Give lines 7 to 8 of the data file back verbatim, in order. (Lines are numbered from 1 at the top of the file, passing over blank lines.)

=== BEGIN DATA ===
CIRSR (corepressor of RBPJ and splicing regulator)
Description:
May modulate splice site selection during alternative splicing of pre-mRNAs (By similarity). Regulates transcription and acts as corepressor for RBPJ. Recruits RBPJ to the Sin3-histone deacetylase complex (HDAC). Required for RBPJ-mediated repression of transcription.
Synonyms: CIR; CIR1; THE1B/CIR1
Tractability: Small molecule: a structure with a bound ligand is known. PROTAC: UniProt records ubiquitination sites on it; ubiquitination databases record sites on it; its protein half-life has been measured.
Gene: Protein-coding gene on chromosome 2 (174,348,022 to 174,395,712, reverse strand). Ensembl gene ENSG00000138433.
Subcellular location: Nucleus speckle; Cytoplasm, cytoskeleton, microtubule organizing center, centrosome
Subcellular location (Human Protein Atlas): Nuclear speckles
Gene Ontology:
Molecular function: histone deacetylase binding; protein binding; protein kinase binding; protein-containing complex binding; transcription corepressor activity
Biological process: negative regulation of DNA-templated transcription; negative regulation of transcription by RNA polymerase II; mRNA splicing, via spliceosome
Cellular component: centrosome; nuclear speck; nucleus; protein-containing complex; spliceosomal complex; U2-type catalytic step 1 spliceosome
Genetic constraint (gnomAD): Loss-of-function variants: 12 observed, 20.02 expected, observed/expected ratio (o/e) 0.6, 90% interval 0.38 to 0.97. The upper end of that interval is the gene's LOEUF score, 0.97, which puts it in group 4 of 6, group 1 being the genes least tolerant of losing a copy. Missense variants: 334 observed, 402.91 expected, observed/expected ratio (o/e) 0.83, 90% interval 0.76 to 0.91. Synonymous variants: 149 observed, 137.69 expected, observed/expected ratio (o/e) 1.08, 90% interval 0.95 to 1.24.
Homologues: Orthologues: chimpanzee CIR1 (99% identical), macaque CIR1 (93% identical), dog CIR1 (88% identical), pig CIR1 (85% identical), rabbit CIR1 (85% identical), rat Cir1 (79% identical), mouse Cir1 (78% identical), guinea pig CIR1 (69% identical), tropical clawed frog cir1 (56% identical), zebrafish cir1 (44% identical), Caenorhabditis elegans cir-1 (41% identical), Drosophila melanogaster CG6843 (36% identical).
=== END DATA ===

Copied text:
Subcellular location: Nucleus speckle; Cytoplasm, cytoskeleton, microtubule organizing center, centrosome
Subcellular location (Human Protein Atlas): Nuclear speckles